Few, if any, books have had as great an impact on the history of thought on the nature of human consciousness as John Locke’s Essay Concerning Human Understanding (1690). Hardly a book on the subject is written in England from the time of its publication through the Romantic period which does not respond in some way to Locke’s text. The text itself is a comprehensive and detailed analysis of the mechanisms of human thought. An analysis which Locke believed had the potential to shed new light on social and religious thought. In the course of the book, Locke himself attempts to use his model to explain many philosophical dilemmas, such as the relationship between the material world, subjectivity and the divine. The books most sustained influence on British thought was, however, not a result of his philosophizing about these relationships, but rather of his initial impetus to categorize and describe the relationship between various types of human thought. It is the nature of of the model of cognition that Locke developes which lead John Stuart Mill, for example, to dub him the “unquestioned founder of the analytic philosophy of mind.” Many later British thinkers would disagree with Locke, but few would be able to refrain from constructing their own cognitive models as justifications for their social, aesthetic, or religious philosophies in the face of the weight of the Influence of Locke’s Essay.
The foundation of Locke’s cognitive model is his division of human thinking into a series of interrelated but distinct processes —each with its own parameters and functions. According to Locke, all thinking can be understood first to fall into one of the two general categories of SENSATION or REFLECTION —Sensation describing the way in which “our senses, conversant bout particular sensible objects, do convey into the mind several distinct perceptions of things, according to those various ways wherein those objects do affect them” (122), and Reflection being “the perception of the operations of our own mind within us, as it is employed about the ideas it has got” (123). Believing that the mind is, at birth, an “empty cabinet” (48) or a sheet of “white paper, void of all characters, without any ideas” (121), he claims that these two modes of thinking, Sensations and Reflection, are “the only originals from whence all our ideas take their beginnings” (124). Reflection can not, however, occur except as there are thoughts present to reflect upon. Thus, for Locke, all thinking begins with Sensation —“The perception is the first operation of all our intellectual faculties, and the inlet of all our knowledge” (191).
Locke describes the process by which the senses furnish the mind with its first thoughts as a function of mediation. Walking a line between the skeptical and materialist dualist extremes, Locke claims that “the ideas of primary (material) qualities of bodies are resemblances of them, and their patterns do really exist in the bodies themselves, but the ideas produced in us by these secondary qualities have no resemblance of them at all” (173). The material world does, according to Locke exist, but we only have access through the mediation of certain secondary material qualities (such as motion, refraction, heat, etc.) and therefore have an ‘idea’ of its materiality but no real knowledge of it. It is these “ideas” which are, according to Locke, the fundamental building blocks of all human thought. Locke is, thus, strictly speaking neither a pure skeptic nor materialist, but advocates a postion which mediates between the two.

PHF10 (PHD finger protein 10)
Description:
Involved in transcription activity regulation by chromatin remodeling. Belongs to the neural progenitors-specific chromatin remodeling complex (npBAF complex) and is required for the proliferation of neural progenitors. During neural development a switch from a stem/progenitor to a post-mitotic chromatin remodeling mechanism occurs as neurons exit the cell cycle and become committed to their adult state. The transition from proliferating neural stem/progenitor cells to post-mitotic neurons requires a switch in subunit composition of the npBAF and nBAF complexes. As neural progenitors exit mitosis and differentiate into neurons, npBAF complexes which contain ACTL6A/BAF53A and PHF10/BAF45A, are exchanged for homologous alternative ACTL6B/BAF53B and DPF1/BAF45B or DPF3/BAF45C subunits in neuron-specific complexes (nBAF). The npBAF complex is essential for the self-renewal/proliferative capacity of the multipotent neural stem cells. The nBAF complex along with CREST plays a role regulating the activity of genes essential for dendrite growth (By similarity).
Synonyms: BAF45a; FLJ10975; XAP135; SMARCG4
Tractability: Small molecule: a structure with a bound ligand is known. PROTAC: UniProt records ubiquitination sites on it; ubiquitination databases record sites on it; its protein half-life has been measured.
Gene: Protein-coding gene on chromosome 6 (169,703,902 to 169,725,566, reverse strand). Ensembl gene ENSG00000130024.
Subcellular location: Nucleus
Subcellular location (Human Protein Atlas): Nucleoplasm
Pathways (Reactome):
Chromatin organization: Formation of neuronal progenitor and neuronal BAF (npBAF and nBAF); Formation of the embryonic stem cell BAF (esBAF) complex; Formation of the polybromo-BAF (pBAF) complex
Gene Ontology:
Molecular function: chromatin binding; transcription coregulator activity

Having made the initial division of thinking into the two “operations” of Sensation and Reflection, and having described the way in which Sensation furnishes the mind with its primary material, Locke notes that while Sensation is at its root a passive process (i.e., a sound wave hits the ear drum and produces an automatic response), Reflection can be active or passive and can actually intervene into the operation of Sensation (183, 186, 298). Having pointed this out, Locke goes on to examine and identify several sub-classes of thought which exist under the category of Reflection. This discussion takes the form, first, of a categorization of the types of ideas, the objects with which the reflection busies itself, which are present in the mind. According to Locke, all ideas fall into one of the two general categories of Simple or Complex—simple ideas being those ideas which are “not distinguishable into different ideas” (145), such as hot, cold, white, etc., and Complex ideas being those which are produced by the understanding “repeat[ing], compar[ing], and unit[ing]” (145) simple ideas. He further divides Complex ideas into the sub-categories of Modes, Substances, and Relations (215), defining Modes as what we today would think of as qualities, as power, identity, etc., Substances as things, such as the idea of a Man, and Relations in terms of mathematical relational properties such as squared, triangular, etc.